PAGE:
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Hong Kong 2013: privacy issues go public

Computerworld Hong Kong staff | Dec. 11, 2013
Computerworld Hong Kong took an in-depth look at the top ten events that shook the local and global IT world in 2013.

Computerworld Hong Kong took an in-depth look at the top ten events that shook the local and global IT world in 2013.

NSA whistleblower trusted HK...for awhile
Former NSA contractor Edward Snowden rocked the world when he revealed the US government's extensive Internet spying effort. NSA surveillance programs that collected Internet data on US and overseas citizens included Netizens in Hong Kong and China.

Snowden's revelations continue to raise concerns about online privacy and insider threats in the enterprise IT world.

The Snowden saga was a shock to our local IT and political communities as he initially chose to flee to Hong Kong and reveal his first batch of information here. His trust in the local judiciary system didn't last long though. After three weeks he flew to Russia and was later granted asylum there.

PDPO amendment transforms HK businesses practices
Media spotlights shone on data privacy even before Snowden landed Hong Kong, as an amendment to the Personal Data (Privacy) Ordinance (PDPO) took effect on April. The amendment required organizations to seek customers' consent and provide opt-out channels before using their data for direct marketing. As a result many local IT executives become the guardians to ensure compliance.

Hong Kong hosts IT Fest, the OpenStack Summit, and APICTA
Many tech experts visited Hong Kong for global and regional tech conferences. The OGCIO hosted the city's first International IT Fest, where more than 25 events took place within two weeks. The OpenStack Foundation also chose the city for its first international summit, bringing more than 3,000 cloud developers to Hong Kong. And the AP ICT Alliance (APICTA) Awards returned to the city for the first time since 2004.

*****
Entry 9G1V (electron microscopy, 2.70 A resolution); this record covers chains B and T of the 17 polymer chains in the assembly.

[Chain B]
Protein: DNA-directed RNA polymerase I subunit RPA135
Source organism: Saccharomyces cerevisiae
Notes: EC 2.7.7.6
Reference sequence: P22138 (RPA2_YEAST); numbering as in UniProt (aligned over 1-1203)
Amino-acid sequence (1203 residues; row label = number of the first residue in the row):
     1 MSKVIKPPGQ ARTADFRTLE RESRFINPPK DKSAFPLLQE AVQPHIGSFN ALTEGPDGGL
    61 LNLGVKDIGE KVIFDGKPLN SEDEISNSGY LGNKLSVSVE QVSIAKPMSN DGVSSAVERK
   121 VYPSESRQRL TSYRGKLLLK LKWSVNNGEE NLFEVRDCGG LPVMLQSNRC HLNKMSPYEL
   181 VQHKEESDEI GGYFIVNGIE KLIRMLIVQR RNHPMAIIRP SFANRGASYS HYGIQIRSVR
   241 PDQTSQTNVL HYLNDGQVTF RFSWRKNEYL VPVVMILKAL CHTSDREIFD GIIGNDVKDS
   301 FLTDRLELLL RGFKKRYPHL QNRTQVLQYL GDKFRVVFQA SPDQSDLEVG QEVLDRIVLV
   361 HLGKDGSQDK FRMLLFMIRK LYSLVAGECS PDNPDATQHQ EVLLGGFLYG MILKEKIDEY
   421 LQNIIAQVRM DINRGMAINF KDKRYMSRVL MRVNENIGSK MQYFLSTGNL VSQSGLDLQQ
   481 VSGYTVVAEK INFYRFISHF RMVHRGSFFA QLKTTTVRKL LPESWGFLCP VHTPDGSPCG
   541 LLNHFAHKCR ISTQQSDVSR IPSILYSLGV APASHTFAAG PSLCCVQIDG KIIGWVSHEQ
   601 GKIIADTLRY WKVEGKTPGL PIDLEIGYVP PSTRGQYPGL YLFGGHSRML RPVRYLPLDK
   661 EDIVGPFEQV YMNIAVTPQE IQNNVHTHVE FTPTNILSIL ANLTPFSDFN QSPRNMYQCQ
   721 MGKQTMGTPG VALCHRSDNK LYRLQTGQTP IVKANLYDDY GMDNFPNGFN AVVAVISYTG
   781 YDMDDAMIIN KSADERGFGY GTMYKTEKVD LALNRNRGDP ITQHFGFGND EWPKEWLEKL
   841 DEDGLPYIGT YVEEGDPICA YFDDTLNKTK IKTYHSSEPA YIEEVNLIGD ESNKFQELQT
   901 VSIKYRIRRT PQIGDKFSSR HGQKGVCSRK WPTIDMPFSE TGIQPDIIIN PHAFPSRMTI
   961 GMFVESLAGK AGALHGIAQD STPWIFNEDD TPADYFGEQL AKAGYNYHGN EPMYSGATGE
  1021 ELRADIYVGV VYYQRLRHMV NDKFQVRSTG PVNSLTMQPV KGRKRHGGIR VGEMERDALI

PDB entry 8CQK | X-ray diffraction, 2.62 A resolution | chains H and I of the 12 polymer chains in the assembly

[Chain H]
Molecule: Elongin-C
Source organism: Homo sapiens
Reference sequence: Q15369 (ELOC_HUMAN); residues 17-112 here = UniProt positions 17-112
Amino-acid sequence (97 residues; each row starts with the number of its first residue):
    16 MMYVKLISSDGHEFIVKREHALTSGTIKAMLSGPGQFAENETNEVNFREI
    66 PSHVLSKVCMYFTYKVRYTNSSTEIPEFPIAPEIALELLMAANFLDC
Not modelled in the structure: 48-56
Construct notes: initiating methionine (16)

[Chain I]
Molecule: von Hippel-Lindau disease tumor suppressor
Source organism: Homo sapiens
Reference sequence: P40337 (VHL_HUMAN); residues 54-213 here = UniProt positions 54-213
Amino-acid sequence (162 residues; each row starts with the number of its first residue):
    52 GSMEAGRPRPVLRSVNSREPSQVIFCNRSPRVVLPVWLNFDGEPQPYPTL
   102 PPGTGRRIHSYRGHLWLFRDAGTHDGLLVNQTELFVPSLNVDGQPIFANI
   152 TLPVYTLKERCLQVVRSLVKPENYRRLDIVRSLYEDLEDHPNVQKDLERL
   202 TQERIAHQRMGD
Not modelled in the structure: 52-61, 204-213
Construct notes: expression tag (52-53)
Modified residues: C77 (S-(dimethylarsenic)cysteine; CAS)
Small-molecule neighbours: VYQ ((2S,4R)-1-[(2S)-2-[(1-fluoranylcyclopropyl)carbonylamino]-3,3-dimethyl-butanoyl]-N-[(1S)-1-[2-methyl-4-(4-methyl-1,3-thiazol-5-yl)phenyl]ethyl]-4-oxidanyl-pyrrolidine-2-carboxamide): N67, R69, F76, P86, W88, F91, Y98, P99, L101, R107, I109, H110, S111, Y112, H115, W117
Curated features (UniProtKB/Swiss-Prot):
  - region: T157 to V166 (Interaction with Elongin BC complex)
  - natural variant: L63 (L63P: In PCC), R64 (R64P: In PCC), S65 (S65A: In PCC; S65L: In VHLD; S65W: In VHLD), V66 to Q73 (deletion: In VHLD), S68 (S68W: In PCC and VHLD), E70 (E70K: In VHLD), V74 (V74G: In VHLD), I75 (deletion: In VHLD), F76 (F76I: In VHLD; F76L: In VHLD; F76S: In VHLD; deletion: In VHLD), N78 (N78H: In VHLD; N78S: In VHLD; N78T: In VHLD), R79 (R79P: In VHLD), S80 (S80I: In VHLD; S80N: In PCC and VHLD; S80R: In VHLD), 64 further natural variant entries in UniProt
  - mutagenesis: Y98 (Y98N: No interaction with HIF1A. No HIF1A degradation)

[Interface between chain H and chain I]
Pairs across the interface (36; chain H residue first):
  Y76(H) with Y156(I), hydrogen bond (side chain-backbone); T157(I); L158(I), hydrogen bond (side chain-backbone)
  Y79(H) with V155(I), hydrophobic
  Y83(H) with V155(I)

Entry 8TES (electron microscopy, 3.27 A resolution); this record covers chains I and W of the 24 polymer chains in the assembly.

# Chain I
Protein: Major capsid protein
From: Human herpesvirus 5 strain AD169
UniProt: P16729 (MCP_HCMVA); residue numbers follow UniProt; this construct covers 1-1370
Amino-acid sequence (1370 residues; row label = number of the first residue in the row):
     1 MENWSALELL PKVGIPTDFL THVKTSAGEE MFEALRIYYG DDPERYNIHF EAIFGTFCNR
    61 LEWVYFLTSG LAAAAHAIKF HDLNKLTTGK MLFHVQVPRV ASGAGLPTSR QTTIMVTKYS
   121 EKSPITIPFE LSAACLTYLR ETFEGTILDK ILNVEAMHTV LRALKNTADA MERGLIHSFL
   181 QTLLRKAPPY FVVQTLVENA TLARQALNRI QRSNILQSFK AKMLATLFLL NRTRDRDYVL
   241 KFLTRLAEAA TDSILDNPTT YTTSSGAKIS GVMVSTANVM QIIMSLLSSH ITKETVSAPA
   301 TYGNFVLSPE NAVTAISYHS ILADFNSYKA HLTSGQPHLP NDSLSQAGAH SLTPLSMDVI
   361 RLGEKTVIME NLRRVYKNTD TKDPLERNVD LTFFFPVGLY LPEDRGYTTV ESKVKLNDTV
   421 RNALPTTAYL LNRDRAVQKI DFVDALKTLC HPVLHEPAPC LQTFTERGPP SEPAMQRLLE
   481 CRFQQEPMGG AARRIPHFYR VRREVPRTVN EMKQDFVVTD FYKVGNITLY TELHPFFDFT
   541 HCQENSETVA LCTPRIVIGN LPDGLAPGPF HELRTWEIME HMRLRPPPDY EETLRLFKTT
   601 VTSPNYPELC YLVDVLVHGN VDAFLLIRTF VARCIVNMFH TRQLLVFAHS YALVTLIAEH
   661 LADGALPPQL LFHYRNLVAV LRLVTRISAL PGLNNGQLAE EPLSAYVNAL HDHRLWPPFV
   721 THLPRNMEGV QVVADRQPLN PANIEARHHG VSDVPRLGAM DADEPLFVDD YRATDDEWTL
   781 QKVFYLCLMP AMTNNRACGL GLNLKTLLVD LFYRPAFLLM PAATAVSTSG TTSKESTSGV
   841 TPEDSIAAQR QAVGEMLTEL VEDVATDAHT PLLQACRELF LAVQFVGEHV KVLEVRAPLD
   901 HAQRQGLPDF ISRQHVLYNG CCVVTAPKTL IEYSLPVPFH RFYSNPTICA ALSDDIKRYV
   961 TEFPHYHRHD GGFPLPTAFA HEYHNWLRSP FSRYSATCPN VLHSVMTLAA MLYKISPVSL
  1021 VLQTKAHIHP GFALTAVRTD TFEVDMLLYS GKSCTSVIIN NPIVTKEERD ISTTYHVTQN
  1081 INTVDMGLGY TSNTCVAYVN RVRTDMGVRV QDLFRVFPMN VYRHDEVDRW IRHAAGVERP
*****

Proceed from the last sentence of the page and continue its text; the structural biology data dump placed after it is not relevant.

Hong Kong steps up as top tech hub
The city achieved recognition as a breeding ground for tech ventures. It was a pleasant surprise when Hong Kong was named by Forbes as the top tech capital to watch, after Silicon Valley and New York.

The recognition came from its expanding ecosystem to provide co-working space and small funding for startups. Google also announced a partnership with CUHK to create an incubation program to provide mentoring and community support for young local entrepreneurs.

Iconic tech leaders retire
Jack Ma, China's Internet icon and founder of e-commerce giant Alibaba, announced plans to step down only a week after the group made major restructuring moves, including plans for an IPO. His successor, Jonathan Lu, is described as a "low-profile leader."

Microsoft CEO Steve Ballmer also called an end to his career after 13 years in the position. The news came a month after the company announced a $900 million write-off for an oversupply of Surface RT tablets.

 

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